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Canadians take responsibility for environment: poll

by Eve Savory, CBCNews.ca

If Canadians had their way, Canada would be a global leader on fighting climate change, winning praise and respect for its policies.

The latest Environics poll found 67 percent of Canadians want their country to be the leader or at least among the leaders. True to their “green” image, Vancouverites believed that more strongly than people anywhere else.

Almost half of Canadians – 44 percent - say the most effective way to show that leadership is to be a model country, one that sets an example for the rest of the world. Twenty-eight percent think the best way is through developing and sharing technology.

Canadians have come a long way since Environics started polling them on the environment in 1987. Dr. Keith Neuman said back then, a third of Canadians thought climate change, a.k.a. "global warming", was a good thing.
Now, he said, "we don’t even ask that question any more". With only one in ten Canadians a sceptic, both the questions and the answers have moved on. Neuman says you could see the shift in sentiment start last winter.

"People just know there is a problem that has to be addressed, we should be getting on with it, and they want to see something that satisfies them that it’s being taken seriously."

He finds it encouraging that there wasn’t much finger pointing – not a lot of the "it’s someone else’s fault" kind of thinking. And a majority – 57 percent - said that if cutting greenhouse gases hurts Western Canada’s economy the rest of the country should compensate those provinces.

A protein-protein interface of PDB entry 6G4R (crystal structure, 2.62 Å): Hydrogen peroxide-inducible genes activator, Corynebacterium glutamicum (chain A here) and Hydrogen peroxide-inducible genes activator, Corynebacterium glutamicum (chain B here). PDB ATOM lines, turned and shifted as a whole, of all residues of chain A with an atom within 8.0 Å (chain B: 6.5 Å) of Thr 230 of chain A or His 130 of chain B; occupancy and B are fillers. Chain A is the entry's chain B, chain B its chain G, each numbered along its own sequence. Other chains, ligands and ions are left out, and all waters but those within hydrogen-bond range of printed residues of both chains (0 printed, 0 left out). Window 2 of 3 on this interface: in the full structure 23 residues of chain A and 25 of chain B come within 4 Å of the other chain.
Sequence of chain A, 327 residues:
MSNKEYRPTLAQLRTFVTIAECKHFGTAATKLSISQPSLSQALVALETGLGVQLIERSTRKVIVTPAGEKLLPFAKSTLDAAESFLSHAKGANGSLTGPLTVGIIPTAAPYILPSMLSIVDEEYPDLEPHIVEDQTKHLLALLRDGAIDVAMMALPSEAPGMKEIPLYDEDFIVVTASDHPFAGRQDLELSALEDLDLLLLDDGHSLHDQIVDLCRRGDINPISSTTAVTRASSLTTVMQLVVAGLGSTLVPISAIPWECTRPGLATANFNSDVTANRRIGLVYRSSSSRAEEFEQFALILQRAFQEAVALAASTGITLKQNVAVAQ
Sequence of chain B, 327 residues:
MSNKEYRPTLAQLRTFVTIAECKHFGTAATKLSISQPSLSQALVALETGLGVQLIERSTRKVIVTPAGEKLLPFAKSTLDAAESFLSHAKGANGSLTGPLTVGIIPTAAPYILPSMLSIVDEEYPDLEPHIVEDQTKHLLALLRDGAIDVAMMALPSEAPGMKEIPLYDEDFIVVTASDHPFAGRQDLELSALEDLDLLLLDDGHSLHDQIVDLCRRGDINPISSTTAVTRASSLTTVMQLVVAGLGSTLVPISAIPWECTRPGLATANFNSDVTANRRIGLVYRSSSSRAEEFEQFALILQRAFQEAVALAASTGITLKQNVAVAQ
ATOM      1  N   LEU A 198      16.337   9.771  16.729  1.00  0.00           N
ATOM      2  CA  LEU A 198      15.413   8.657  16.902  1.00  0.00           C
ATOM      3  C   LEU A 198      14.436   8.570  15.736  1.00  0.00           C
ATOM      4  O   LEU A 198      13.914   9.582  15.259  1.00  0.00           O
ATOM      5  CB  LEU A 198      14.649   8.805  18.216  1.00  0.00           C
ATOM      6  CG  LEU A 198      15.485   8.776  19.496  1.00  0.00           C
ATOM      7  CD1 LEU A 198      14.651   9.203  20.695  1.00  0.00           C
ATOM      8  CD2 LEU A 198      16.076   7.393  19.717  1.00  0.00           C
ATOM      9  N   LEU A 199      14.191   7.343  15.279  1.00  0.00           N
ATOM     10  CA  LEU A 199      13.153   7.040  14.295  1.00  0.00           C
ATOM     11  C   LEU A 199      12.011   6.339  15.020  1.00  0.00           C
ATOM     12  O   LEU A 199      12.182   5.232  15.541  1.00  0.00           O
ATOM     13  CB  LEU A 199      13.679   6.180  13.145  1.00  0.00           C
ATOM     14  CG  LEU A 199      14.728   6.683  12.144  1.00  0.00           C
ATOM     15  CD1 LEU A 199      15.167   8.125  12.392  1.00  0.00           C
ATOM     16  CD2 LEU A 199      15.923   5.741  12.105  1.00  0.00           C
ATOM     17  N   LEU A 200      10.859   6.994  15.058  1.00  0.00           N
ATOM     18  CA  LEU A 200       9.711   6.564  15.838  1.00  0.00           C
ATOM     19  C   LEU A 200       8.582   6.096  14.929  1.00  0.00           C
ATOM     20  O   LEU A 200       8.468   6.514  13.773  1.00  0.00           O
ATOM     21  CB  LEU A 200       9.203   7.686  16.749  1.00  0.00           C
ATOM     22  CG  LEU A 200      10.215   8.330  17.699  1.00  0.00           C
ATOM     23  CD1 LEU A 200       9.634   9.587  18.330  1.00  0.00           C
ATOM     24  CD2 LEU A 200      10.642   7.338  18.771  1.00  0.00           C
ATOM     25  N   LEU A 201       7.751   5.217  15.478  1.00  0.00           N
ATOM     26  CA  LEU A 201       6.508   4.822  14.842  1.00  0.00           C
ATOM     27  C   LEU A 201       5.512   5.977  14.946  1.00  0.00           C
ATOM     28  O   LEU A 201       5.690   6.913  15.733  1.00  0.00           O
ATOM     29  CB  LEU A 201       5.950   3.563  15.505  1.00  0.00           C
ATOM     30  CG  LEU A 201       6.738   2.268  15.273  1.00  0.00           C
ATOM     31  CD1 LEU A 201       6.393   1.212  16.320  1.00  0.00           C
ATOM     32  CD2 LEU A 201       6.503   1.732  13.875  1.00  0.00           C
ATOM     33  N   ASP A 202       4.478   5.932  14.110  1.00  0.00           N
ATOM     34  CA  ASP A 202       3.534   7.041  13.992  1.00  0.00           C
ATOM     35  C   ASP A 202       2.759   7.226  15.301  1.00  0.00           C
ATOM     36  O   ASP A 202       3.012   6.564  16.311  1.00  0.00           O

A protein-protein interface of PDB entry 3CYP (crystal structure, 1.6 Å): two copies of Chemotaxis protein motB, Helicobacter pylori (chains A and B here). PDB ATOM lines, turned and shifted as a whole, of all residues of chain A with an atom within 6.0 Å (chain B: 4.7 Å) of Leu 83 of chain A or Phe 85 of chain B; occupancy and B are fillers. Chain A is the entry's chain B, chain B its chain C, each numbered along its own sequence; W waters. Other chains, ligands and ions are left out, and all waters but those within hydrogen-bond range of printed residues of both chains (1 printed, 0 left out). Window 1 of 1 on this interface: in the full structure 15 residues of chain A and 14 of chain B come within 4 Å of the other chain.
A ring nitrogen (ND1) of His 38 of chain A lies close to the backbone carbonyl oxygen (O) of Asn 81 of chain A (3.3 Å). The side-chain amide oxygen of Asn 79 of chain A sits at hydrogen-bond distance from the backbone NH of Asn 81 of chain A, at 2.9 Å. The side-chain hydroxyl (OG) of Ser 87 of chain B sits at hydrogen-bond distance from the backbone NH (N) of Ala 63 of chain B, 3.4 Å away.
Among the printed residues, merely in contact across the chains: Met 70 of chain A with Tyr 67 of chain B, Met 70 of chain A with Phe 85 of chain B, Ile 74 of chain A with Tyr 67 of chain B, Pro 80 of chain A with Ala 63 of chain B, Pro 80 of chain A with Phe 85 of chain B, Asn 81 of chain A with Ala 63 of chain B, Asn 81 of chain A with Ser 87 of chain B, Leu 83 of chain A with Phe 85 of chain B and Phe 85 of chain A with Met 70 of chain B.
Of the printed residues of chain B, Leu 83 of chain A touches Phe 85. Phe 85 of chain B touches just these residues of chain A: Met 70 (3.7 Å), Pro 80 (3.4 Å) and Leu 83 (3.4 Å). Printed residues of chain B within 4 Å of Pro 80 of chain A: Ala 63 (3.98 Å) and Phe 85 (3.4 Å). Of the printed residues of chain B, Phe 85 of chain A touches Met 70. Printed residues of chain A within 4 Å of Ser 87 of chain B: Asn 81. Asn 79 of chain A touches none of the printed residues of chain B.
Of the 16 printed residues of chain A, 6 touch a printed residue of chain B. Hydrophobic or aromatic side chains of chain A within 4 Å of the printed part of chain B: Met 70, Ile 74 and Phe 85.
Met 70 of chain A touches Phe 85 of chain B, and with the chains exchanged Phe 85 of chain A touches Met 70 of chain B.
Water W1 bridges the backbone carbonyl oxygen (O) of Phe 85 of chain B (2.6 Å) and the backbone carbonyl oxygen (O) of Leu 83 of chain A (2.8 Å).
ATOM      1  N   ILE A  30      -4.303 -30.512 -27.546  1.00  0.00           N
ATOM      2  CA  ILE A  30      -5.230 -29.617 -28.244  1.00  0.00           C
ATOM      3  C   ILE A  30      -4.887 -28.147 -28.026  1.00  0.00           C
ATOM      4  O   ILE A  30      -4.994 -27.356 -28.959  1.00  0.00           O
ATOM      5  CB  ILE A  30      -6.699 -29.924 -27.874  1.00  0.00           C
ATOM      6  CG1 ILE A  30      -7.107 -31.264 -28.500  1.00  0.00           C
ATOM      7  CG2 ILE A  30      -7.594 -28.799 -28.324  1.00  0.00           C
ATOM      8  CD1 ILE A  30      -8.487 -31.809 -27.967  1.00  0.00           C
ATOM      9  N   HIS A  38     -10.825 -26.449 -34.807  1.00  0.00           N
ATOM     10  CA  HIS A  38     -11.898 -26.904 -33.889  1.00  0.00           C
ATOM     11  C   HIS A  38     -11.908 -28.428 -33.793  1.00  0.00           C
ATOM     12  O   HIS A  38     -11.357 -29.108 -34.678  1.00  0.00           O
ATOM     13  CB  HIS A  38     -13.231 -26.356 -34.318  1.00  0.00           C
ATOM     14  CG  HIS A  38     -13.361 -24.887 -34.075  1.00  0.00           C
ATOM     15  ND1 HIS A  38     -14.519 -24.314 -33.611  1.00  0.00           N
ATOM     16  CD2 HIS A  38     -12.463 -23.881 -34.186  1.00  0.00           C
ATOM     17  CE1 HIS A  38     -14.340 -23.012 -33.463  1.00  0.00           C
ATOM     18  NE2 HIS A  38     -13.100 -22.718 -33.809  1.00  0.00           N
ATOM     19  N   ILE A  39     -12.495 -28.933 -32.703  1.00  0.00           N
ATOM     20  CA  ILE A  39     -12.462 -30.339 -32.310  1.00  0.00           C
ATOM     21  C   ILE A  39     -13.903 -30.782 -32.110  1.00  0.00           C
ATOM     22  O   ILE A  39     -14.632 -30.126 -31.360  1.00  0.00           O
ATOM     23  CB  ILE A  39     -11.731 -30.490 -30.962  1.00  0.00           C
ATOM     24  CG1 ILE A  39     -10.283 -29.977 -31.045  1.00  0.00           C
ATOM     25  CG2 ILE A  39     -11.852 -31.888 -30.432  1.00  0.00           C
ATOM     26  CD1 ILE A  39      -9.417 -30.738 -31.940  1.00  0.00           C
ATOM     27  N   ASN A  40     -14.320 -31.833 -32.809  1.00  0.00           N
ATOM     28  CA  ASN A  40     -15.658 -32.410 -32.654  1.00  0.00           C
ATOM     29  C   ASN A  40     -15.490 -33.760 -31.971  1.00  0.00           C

What’s more, there was a willingness to take personal responsibility – and a growing understanding of the sources of the problem. When asked "Who are the biggest contributors?" to greenhouse gas emissions, 55 percent named industry and 53 percent named consumers.

On the downside, says Neuman, one in five couldn’t name any.

Nor is there much comprehension of where the impact will be most felt in Canada. Canadians answered children, seniors, the sick and the poor, in that order.

Only 11 percent mentioned Canada’s Arctic, where the impacts are already advancing.

Neuman’s personal take-away message is that people are ready for someone to do something, and the federal government may have missed a political opportunity when it announced a one percent cut in the GST in its mini-budget.

He thinks the smart move would have been to tell the public the government will get the lost tax back by putting a one percent tax on fossil fuels, and then will use that for the environment.

"The point is people are looking for something serious", he says. "It may have actually meant more to people to know there is actually a big shift on government action on the environment. I think that might have sold."

The poll was commissioned by the Pierre Elliott Trudeau Foundation and Canada West Foundation for a conference on climate change that opens tomorrow in Calgary.

The survey was conducted by Environics with a representative sample of 2,006 Canadians (aged 18 years and older) between October 4 and 11, 2007. A sample of this size drawn from the population will provide results accurate to within plus or minus 2.2 percent, 19 times out of 20.

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Comments

Roy Smith